For instance, Fannie Mae borrowers putting at least 25 percent down can get approved with a 620 FICO score for a primary home. That increases to 640 for a rental.
If you don’t have great credit and plan to live in one of the units, you can try FHA, which is much more lenient.
How to get lower investment property mortgage rates
Make a bigger down payment: Much of the added cost goes away if you can put at least 20 percent down. It might be worth borrowing against the equity in your current home to increase your rental’s down payment. Or buy a cheaper house. Or even (if this is a VERY good investment) borrow against your 401(k).
Improve your credit score: As stated above, most rental property buyers will finance the purchase with a conventional loan. Rates for these loans are ultra-sensitive to credit score. Following is an example of a buyer with a 650 score compared to a 720-score buyer.
|Credit score||Home price||Down payment||Rate||P&I Payment||Savings|
The buyer with the better credit score can offer a better rental price, or be much closer to getting the tenant to pay the full mortgage or even creating cash flow.
Shop around: Recent studies have shown that home buyers of all types can shave a huge 0.50% off their rate by getting multiple quotes from lenders. See our guide on rate shopping.
Consider alternative investment property financing
Your seller may be happy to have an income stream from you without the hassles of being a landlord. Seller financing can be cheaper than banks or brokers.
The seller may be more interested in unloading the property (get it appraised and inspected!) than in profiting from your mortgage.
Alternatively, there are lenders that specialize in financing commercial residential property — from homes to apartment buildings.
As long as the property income is sufficient to cover the mortgage and other expenses, they may finance you for less.
Rental property mortgage Q&A
Are mortgage rates higher for investment properties?
Yes. Investment property mortgage rates are about 0.50% to 0.75% higher than for owner-occupied residence loan rates.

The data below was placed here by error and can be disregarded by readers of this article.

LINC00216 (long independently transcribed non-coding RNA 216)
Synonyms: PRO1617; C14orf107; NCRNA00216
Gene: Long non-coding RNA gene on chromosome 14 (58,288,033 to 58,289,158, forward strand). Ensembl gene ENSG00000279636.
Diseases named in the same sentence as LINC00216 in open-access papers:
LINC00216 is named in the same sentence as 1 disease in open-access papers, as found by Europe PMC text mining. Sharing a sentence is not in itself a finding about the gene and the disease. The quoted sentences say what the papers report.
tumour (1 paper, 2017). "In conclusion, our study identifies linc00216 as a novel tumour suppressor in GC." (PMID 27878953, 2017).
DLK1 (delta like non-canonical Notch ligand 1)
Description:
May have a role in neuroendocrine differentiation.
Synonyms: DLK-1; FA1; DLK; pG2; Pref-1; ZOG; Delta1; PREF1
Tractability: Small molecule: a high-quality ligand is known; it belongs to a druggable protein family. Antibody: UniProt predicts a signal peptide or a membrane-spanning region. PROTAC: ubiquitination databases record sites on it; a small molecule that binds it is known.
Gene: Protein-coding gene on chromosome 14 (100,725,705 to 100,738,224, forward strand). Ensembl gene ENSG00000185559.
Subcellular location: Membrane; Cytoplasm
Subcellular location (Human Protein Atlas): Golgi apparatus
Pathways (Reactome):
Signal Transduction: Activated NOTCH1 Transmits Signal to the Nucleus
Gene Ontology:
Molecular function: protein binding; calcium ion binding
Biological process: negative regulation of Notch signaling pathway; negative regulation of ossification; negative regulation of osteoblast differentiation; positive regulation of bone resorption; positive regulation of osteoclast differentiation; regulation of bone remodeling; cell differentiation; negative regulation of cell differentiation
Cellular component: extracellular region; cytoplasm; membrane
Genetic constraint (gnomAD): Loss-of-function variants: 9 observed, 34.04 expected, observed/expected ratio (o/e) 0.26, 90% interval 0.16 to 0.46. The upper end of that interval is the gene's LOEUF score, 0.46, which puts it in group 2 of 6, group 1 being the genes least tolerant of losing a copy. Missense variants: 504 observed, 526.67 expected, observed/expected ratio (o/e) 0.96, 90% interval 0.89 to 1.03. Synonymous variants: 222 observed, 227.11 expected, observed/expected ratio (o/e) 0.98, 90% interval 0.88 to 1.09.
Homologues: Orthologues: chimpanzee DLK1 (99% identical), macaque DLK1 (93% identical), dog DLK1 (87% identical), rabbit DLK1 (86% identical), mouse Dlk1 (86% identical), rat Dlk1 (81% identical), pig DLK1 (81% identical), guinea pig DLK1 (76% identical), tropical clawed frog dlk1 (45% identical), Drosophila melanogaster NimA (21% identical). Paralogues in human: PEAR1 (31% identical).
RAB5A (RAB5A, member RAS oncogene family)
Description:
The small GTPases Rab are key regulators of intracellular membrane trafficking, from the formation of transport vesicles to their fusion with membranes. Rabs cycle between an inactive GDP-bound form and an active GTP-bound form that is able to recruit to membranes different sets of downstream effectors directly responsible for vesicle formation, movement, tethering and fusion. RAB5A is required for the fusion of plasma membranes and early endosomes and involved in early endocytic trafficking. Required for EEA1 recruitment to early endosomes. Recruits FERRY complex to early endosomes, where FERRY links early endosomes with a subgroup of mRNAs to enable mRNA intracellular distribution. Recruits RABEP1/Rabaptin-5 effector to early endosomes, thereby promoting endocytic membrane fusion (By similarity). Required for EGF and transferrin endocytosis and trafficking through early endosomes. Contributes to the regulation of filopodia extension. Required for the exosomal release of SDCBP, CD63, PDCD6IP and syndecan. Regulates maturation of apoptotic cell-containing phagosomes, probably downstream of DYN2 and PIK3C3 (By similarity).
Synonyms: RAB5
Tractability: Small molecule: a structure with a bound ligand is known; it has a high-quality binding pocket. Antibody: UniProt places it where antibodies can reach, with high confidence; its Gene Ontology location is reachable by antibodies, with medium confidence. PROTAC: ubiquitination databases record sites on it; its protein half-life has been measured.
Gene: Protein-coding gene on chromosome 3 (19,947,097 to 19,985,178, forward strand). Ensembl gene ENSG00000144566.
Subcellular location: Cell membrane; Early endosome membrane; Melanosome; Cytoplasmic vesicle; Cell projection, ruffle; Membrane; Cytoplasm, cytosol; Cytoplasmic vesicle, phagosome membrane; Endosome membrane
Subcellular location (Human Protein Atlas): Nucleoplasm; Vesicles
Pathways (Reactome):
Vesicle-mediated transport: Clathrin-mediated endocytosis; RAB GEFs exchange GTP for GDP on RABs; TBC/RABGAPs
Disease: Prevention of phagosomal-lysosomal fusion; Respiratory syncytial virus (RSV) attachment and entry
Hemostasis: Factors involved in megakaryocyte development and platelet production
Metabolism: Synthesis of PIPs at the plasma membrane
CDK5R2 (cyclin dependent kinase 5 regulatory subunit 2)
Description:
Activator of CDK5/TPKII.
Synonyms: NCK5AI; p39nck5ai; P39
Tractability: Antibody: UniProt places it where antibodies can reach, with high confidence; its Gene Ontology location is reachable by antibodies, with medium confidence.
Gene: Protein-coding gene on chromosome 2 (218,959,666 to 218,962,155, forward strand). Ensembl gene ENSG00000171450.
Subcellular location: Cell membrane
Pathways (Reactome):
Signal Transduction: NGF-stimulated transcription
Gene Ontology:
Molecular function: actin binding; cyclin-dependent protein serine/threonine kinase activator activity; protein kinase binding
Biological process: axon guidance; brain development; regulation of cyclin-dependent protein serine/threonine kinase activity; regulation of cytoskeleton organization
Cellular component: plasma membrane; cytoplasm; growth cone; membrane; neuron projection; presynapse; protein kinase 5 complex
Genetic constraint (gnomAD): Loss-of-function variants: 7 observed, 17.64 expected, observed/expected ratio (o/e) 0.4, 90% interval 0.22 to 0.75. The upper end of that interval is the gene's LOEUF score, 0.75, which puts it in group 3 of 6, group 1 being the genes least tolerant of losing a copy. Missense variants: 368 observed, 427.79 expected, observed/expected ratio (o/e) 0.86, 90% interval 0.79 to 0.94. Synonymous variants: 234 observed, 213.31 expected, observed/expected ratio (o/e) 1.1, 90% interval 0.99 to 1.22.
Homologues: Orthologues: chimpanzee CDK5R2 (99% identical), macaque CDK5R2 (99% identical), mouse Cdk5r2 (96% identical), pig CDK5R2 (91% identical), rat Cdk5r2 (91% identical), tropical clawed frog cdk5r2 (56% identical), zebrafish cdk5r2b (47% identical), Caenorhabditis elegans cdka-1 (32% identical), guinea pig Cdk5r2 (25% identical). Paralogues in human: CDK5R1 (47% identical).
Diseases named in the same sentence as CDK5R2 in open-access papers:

Can you get a 30-year loan on an investment property?
Yes. 30-year loans are the most common way to finance rentals. However, terms of 10, 15, 20, or 25 years are available as well.
Can I get a mortgage for investment property?
It’s entirely possible. The process is the same as getting any mortgage, although you may have to supply more documentation. Generally, high credit scores (700+) and a large down payment (20%+) will make the process much cheaper and easier for you.
How much do you have to put down for investment property?
The minimum down payment for a 1-unit investment property is 15% for conventional loans. However, it will come with mortgage insurance and higher rates. Make a 20% down payment to bring down costs.
For a 2-4 unit home, the minimum down payment is 25%.
If you are buying a 2-4 unit and can live in one of the units, you can use an FHA loan with as little as 3.5% down.
Are there investment property loans available with 10% down?
You can buy a 2-4 unit home and live in one unit, and use an FHA loan for 10% down. Otherwise, there may be individual banks and lenders that offer proprietary programs at 10% down. Additionally, the seller could carry the financing and allow a 10% down payment. There are no conventional (Fannie Mae / Freddie Mac) options at 10% down.
Are there zero-down rental property loans?
These exist, but will be tough to get. One option is to buy a multi-unit home and live in one unit. Use an FHA loan, then get gift funds from an eligible donor for the 3.5% down. There are also hard money loans, lease-to-buy options, and going in on the home with a investment partner who has a down payment.
Is there an easier way to own an investment property?
Perhaps the easiest way to obtain a rental is to buy a primary residence, live in it for at least a year, then convert it into a rental. You move out, rent the home, then rent or buy a separate residence. You keep your lower interest rate, since you originally acquired it as an owner-occupied residence. It’s much easier to cash flow a property with this method.
The bottom line
Investment property mortgage rates are higher than those for primary residences because they are viewed as higher risk. Still, rental properties are usually a great investment in the long run, and a slightly higher rate might not make that much of a difference in payment.
What are today’s investment property rates?
Every applicant is different. The best way to get your current mortgage rates are is to get quotes from multiple lenders and make them compete. Rates change all the time, so contacting lenders online is the quickest way to get a fist full of rates to compare.
Request investment property rate quotes here. (Aug 16th, 2019)Original Article Posted at : https://themortgagereports.com/27698/investment-property-mortgage-rates-how-much-more-will-you-pay